“Not patriotism?” Gabriel asked.

The Marine cocked his head. “That’s … that might be too … theoretical. In battle, anyway.”

“Have you seen action?”

The Marine nodded. “Afghanistan.”

Gabriel nodded. “In your experience, then, who do soldiers fight for?”

“Each other,” the Marine said without hesitation. “Your squad. Your team.”

“So do terrorists commit suicide for each other? Anyone?”

The general consensus was they did not. Gabriel said, “So far, the consensus is ‘crazy.’” He gave an elaborate shrug. “Widespread psychopathy, even a certain contagious quality to it. Nihilism, perhaps.” He prowled the stage. Gabriel was a smidge over six-foot with broad shoulders. In a gray suit, he limped as he walked, although not badly enough to require a cane. Gabriel had served in the military as well, and had been close enough to an IED—improvised explosive device—in Iraq to cause permanent damage to his right leg and an honorable discharge.

He stopped and rubbed his chin thoughtfully. “What does Al-Qaeda want? Anyone besides Jeff?”

A woman said, “A war with non-Muslims.”

“They’ve got it. Officially since 2001, but it was going on a bit before that. Once they have their war, what did they want?”

“To win,” another student said.

“Hmmm,” Gabriel said, leaning against the podium. “How does Al-Qaeda define winning?”

The door at the back of the lecture hall opened and a heavy-set balding man entered, caught Gabriel’s eye and leaned against the wall. The man folded his arms across his ample chest. His remaining hair was gray and he wore thick black plastic-rimmed glasses on a thick nose. Gabriel nodded at him.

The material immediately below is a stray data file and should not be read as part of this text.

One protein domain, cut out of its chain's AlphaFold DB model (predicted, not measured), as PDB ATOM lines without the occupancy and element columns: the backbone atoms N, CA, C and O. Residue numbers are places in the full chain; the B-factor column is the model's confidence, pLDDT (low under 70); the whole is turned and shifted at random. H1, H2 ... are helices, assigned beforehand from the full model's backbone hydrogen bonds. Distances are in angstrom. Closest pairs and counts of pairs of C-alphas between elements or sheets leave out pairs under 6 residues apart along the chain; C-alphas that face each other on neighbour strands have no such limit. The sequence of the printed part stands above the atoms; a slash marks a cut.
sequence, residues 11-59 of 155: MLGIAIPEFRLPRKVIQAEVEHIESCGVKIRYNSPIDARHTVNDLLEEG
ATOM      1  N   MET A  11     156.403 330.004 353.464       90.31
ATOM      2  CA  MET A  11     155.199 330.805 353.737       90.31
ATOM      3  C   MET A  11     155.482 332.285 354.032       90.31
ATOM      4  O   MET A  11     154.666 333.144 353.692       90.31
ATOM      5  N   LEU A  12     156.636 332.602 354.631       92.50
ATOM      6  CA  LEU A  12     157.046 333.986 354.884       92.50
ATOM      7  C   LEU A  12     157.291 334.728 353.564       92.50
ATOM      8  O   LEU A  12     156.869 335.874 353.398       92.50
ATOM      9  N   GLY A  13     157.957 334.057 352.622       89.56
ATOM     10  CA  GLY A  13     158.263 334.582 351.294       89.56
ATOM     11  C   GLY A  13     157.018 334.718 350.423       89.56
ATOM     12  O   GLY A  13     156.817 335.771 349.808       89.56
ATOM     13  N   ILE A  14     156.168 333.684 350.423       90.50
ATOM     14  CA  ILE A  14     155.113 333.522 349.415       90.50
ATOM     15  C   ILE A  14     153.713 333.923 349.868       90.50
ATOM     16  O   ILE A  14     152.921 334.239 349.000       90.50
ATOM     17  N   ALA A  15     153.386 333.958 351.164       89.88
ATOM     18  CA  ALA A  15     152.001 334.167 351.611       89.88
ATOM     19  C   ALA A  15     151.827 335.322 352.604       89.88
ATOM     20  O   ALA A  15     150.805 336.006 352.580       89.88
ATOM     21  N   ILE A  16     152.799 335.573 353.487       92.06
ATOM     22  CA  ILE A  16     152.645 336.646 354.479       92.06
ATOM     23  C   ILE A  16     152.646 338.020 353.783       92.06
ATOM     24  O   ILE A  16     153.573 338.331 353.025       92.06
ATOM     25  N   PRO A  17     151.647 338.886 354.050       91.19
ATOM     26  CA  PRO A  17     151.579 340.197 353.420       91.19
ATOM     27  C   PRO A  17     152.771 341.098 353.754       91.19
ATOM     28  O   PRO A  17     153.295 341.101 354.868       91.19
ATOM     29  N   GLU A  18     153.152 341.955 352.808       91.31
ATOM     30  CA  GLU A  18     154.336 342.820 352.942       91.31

Someone said, “The destruction of the U.S.”

“That grand?” Gabriel said. “How would they define destruction of the U.S.? And anyway, Al-Qaeda has spread all over the place. Started with bin Laden. Let’s get specific, then. What did bin Laden want?”

The man at the back of the classroom said, “He wanted the U.S. out of Saudi Arabia. Out of the home of Mecca. He viewed the U.S. as occupiers since the first Gulf War in 1991.”

Gabriel nodded and waved a hand. “Thanks, Steve. Let’s assume for a moment that Steve is correct. Can anyone cite any other precedents?”

Jeff, the Marine, raised a hand and said, “U.S. in Afghanistan.”

Someone else blurted out, “U.S. in Iraq.”

A third student said, “British out of Ireland.”

“Israel out of Palestine!”

It went on like that for a while before Gabriel said, ...

* * *

Gee, we may never find out what Gabriel said. Out of the three, I like this one the best. But as I said, I can see this particular story belonging to Derek, although I find this version of Joe Gabriel, college political science professor and political consultant, to be the most likely to click for me.

What's your process like?

3 Comments:

Blogger Robert Carraher said...

Of course, I like the last one as well. Didn't like the first one at all-sounded like describing a page from a fashion mag. My process, I think, is much the same. Get the idea down, hate it. Rewrite it, still not fond of it. Write it again, flesh it out, let it simmer, try it back on 'til one of you gets tired.

12:48 PM  
Blogger sex scenes at starbucks, said...

I'm playing with a new version of a very old story and I'm really liking it. I did first person, third person, switched POVs, tried different tenses...

Still playing. I have to put it off in lieu of other projects. But it's the one keeping me up nights.

3:45 PM  
Blogger Aimless Writer said...

I like the set up of the first one because I could feel tention of what the woman wanted that had to be discussed right then. (the clothing discription seemed off-she's approaching a man, I don't think he's see her like that)
I liked the last one too but didn't feel the tention. it was more relaxed. Even if this wasn't a poll it seems we can't resist, can we?
I write a blurb, like the back of a book first and save it. Sometimes I write a few pages. I feel guilty leaving my wip too long to go and play with the others.

9:27 AM